17:10:04.809262 IP 192.168.0.99.99 > 192.168.0.3.18835: tcp 0
    17:10:04.809378 IP 192.168.0.3.18835 > 192.168.0.99.99: tcp 0
    17:10:04.809915 IP 192.168.0.3.18835 > 192.168.0.99.99: tcp 298
    17:10:04.810486 IP 192.168.0.99.99 > 192.168.0.3.18835: tcp 0
    17:10:04.820361 IP 192.168.0.99.99 > 192.168.0.3.18835: tcp 17
    17:10:05.017506 IP 192.168.0.3.18835 > 192.168.0.99.99: tcp 0
    17:10:05.075790 IP 192.168.0.99.99 > 192.168.0.3.18835: tcp 1024
    17:10:05.084769 IP 192.168.0.99.99 > 192.168.0.3.18835: tcp 95
    17:10:05.084930 IP 192.168.0.3.18835 > 192.168.0.99.99: tcp 0
    17:10:05.089531 IP 192.168.0.3.18835 > 192.168.0.99.99: tcp 0
    17:10:05.089864 IP 192.168.0.99.99 > 192.168.0.3.18835: tcp 0
    17:10:05.236533 IP 192.168.0.3.33284 > 192.168.0.99.99: tcp 0
    17:10:05.236766 IP 192.168.0.99.99 > 192.168.0.3.33284: tcp 0
    17:10:05.236900 IP 192.168.0.3.33284 > 192.168.0.99.99: tcp 0
    17:10:05.236975 IP 192.168.0.3.33284 > 192.168.0.99.99: tcp 92
    17:10:05.237352 IP 192.168.0.99.99 > 192.168.0.3.33284: tcp 0
    17:10:05.253688 IP 192.168.0.99.99 > 192.168.0.3.33284: tcp 201
    17:10:05.254600 IP 192.168.0.99.99 > 192.168.0.3.33284: tcp 997
    17:10:05.254732 IP 192.168.0.3.33284 > 192.168.0.99.99: tcp 0
    17:10:05.254790 IP 192.168.0.3.33284 > 192.168.0.99.99: tcp 0
    17:10:05.255046 IP 192.168.0.99.99 > 192.168.0.3.33284: tcp 0
    17:10:05.356100 IP 192.168.0.3.10889 > 192.168.0.99.99: tcp 0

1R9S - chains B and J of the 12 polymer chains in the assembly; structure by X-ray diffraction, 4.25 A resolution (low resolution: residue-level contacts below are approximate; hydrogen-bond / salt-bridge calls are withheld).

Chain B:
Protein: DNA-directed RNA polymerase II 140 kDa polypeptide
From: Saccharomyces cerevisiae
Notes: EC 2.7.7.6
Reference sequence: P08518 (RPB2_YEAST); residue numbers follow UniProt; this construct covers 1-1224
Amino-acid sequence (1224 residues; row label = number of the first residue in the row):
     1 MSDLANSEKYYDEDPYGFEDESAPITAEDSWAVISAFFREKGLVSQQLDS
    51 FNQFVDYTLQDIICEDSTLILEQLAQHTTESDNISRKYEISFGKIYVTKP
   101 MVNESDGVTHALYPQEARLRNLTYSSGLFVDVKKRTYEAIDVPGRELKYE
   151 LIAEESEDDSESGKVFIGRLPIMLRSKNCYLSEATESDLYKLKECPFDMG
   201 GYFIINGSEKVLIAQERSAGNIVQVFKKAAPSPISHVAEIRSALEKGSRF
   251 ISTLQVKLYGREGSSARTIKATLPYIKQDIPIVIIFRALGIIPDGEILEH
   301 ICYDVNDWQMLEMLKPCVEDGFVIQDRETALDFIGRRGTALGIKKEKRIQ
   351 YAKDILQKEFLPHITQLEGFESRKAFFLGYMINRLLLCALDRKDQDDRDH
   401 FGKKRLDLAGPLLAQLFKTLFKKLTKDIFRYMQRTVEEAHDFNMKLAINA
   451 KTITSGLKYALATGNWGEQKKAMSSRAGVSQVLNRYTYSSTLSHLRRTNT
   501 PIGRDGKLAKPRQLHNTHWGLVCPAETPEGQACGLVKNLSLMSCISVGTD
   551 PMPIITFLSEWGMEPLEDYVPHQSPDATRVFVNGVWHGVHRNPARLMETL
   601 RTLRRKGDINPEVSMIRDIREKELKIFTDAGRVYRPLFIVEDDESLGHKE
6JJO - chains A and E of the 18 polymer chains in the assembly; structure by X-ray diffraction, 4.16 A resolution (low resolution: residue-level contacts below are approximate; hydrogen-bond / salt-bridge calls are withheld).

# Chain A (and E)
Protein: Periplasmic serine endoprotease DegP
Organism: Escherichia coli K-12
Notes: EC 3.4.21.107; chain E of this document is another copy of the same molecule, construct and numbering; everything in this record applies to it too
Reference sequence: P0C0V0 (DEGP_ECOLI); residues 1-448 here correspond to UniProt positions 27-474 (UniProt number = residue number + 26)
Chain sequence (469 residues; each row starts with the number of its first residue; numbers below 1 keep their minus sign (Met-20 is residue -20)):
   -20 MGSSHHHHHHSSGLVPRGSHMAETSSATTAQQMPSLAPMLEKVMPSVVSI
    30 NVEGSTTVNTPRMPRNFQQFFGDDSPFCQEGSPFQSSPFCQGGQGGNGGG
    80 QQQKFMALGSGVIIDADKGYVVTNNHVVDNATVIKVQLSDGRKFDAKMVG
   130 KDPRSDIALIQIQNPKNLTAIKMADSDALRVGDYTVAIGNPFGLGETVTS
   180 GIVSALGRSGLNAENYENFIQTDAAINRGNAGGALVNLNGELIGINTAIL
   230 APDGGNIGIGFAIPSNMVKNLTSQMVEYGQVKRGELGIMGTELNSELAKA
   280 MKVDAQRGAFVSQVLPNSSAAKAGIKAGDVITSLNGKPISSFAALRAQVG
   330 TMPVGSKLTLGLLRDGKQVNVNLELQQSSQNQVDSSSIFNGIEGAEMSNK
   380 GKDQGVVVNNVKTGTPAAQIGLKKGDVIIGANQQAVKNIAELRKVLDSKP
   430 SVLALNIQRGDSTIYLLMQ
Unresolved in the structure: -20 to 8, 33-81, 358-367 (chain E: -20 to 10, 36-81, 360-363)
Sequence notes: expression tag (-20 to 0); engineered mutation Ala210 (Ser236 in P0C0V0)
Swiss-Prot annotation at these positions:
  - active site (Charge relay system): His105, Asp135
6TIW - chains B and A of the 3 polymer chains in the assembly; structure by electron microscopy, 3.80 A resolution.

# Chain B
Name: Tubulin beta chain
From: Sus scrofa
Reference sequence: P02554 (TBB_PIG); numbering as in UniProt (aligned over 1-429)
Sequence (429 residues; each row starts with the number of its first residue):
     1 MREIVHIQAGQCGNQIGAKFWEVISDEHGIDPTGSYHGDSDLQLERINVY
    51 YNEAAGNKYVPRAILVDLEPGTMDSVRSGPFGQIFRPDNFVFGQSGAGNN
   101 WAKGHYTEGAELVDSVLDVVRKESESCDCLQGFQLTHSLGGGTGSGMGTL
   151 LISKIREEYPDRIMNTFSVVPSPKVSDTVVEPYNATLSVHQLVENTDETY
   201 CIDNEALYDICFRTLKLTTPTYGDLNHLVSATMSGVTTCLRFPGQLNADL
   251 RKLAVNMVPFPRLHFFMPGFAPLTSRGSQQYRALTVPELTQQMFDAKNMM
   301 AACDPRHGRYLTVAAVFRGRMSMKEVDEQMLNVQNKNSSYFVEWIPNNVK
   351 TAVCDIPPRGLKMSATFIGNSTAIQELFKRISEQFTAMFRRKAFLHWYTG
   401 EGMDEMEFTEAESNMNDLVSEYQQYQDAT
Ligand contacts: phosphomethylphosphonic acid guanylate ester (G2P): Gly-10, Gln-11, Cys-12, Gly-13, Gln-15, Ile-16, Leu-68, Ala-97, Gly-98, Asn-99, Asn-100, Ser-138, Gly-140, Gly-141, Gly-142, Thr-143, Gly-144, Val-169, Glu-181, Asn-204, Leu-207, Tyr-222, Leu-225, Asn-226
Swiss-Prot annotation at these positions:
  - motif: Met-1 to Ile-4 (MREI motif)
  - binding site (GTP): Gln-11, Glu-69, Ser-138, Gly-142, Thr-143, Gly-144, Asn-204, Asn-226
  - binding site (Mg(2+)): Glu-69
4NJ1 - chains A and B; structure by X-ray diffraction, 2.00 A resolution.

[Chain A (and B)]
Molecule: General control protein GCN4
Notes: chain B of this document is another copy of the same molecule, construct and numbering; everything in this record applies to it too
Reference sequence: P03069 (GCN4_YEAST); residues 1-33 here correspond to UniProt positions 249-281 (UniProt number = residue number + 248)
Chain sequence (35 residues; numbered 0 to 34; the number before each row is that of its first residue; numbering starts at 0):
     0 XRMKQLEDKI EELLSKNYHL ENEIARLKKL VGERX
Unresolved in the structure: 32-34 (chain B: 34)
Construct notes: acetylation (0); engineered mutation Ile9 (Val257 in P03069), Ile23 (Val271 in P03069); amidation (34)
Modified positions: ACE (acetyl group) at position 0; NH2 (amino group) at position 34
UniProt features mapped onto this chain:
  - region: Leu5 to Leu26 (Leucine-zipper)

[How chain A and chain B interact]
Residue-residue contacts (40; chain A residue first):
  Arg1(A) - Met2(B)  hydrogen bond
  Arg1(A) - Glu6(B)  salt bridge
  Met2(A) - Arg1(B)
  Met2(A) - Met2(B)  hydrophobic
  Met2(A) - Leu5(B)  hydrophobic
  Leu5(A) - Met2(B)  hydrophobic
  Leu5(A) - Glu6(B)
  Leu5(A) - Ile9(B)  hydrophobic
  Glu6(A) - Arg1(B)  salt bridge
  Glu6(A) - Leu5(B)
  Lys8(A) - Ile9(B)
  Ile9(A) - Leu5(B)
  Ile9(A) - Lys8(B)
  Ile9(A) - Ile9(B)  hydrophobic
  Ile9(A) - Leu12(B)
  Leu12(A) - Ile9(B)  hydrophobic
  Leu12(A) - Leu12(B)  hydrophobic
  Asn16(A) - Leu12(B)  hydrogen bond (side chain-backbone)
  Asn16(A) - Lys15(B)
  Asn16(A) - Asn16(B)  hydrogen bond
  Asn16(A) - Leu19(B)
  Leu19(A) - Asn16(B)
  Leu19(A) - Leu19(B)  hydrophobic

17:10:05.356342 IP 192.168.0.99.99 > 192.168.0.3.10889: tcp 0
    17:10:05.356482 IP 192.168.0.3.10889 > 192.168.0.99.99: tcp 0
    17:10:05.356610 IP 192.168.0.3.10889 > 192.168.0.99.99: tcp 72
    17:10:05.356870 IP 192.168.0.99.99 > 192.168.0.3.10889: tcp 0
    17:10:05.366405 IP 192.168.0.99.99 > 192.168.0.3.10889: tcp 522
    17:10:05.366637 IP 192.168.0.99.99 > 192.168.0.3.10889: tcp 0
    17:10:05.366829 IP 192.168.0.3.10889 > 192.168.0.99.99: tcp 0
    17:10:05.370377 IP 192.168.0.3.10889 > 192.168.0.99.99: tcp 0
    17:10:05.370472 IP 192.168.0.3.10010 > 192.168.0.99.99: tcp 0
    17:10:05.371335 IP 192.168.0.99.99 > 192.168.0.3.10010: tcp 0
    17:10:05.371449 IP 192.168.0.3.10010 > 192.168.0.99.99: tcp 0
    17:10:05.371559 IP 192.168.0.3.10010 > 192.168.0.99.99: tcp 177
    17:10:05.371569 IP 192.168.0.3.10010 > 192.168.0.99.99: tcp 242
    17:10:05.372071 IP 192.168.0.99.99 > 192.168.0.3.10010: tcp 0
    17:10:05.372079 IP 192.168.0.99.99 > 192.168.0.3.10010: tcp 0
    17:10:48.857694 IP 192.168.0.3.62699 > 192.168.0.99.99: tcp 0
    17:10:48.858534 IP 192.168.0.99.99 > 192.168.0.3.62699: tcp 0
    17:10:48.858667 IP 192.168.0.3.62699 > 192.168.0.99.99: tcp 0
    17:10:48.858788 IP 192.168.0.3.62699 > 192.168.0.99.99: tcp 92
    17:10:48.859469 IP 192.168.0.99.99 > 192.168.0.3.62699: tcp 0
    17:10:48.905379 IP 192.168.0.99.99 > 192.168.0.3.62699: tcp 201
    17:10:48.911684 IP 192.168.0.99.99 > 192.168.0.3.62699: tcp 997
    17:10:48.911867 IP 192.168.0.3.62699 > 192.168.0.99.99: tcp 0
    17:10:48.911937 IP 192.168.0.3.62699 > 192.168.0.99.99: tcp 0
    17:10:48.912247 IP 192.168.0.99.99 > 192.168.0.3.62699: tcp 0
    17:10:48.959143 IP 192.168.0.3.20616 > 192.168.0.99.99: tcp 0
    17:10:48.960577 IP 192.168.0.99.99 > 192.168.0.3.20616: tcp 0
    17:10:48.960737 IP 192.168.0.3.20616 > 192.168.0.99.99: tcp 0
    17:10:48.960790 IP 192.168.0.3.20616 > 192.168.0.99.99: tcp 72
    17:10:48.961003 IP 192.168.0.99.99 > 192.168.0.3.20616: tcp 0
    17:10:48.966558 IP 192.168.0.99.99 > 192.168.0.3.20616: tcp 522
    17:10:48.966807 IP 192.168.0.99.99 > 192.168.0.3.20616: tcp 0
    17:10:48.966935 IP 192.168.0.3.20616 > 192.168.0.99.99: tcp 0
    17:10:48.970327 IP 192.168.0.3.20616 > 192.168.0.99.99: tcp 0
    17:10:48.970449 IP 192.168.0.3.46976 > 192.168.0.99.99: tcp 0
    17:10:48.971139 IP 192.168.0.99.99 > 192.168.0.3.46976: tcp 0
    17:10:48.971254 IP 192.168.0.3.46976 > 192.168.0.99.99: tcp 0